At the time of the vote on Proposition 34, California had 725 people on death row. If Proposition 34 had been approved, their sentences would have been replaced with "life in prison without the possibility of parole". These prisoners would also have been required to seek jobs within the prison system, and their earnings would have gone to crime victims. Seven of the 725 people on death row at the time of the vote had exhausted all appeals and were eligible for execution, although legal challenges to California's lethal injection procedure must be resolved before any of them could be executed. The last time a prisoner was put to death in California was in 2006. At that time, a federal judge halted executions in the state until various changes were made in how the state administers the death penalty. 

California was one of 33 states that, as of 2012, authorized the death penalty. 

The death penalty in California was judicially invalidated in the 1970s and was then reinstated via Proposition 7 in 1978. 13 inmates have been executed since then.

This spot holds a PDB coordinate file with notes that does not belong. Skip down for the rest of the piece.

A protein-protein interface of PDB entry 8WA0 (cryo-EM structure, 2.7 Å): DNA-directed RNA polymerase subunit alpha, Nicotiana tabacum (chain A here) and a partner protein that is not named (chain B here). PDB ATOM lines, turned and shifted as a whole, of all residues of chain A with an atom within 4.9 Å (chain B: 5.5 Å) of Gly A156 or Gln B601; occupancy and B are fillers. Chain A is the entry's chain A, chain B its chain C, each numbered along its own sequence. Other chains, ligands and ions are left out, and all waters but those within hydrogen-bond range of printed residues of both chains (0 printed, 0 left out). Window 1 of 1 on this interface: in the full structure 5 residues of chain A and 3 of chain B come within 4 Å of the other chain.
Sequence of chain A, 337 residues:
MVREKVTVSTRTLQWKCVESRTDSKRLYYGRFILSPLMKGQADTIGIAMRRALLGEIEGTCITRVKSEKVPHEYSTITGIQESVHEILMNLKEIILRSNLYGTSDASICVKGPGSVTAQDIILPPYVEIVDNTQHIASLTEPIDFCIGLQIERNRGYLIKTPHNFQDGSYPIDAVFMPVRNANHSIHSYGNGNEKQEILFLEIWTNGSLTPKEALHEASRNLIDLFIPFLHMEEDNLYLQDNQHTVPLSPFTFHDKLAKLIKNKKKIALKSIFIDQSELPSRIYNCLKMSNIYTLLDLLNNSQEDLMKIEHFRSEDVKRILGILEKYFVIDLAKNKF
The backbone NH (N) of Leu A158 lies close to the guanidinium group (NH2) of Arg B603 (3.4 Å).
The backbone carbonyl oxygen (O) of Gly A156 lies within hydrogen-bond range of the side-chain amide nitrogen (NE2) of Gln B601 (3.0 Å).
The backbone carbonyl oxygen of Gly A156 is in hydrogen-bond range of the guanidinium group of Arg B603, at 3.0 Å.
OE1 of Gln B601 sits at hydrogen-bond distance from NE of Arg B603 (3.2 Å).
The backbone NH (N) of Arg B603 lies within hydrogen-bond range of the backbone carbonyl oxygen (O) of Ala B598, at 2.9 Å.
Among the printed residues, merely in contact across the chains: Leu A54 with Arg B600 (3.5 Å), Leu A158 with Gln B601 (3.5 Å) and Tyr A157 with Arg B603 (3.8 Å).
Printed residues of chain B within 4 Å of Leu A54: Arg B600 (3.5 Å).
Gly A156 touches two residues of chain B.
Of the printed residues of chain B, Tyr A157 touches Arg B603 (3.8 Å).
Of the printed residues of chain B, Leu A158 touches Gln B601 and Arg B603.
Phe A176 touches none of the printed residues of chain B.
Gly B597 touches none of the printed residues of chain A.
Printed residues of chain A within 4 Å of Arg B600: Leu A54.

Unit 1012 does not support this evil Proposition 34, where evil will triumph and more innocent people will be murdered for sure. It is like a rotten apple destroying the whole barrel.
  
PHOTO SOURCE: http://yaymicro.com/stock-image/proverb--a-rotten-apple-spoils-the-barrel--written-on-bunch-of-s/4371794
Election results

 
California Proposition 34
Result
Votes
Percentage

No
6,460,264
52.0%

Yes
5,974,243
48.0%


These final, certified, results are from the California Secretary of State.



Support

Supporters

The arguments in favor of Proposition 34 in the state's official voter guide were submitted by:
  • Gil Garcetti. Garcetti was the District Attorney of Los Angeles County from 1992–2000.
  • Jeanne Woodford. Woodford is a former Warden of San Quentin State Prison who presided over 4 executions.
  • Jennifer A. Waggoner. Waggoner is the president of the League of Women Voters of California.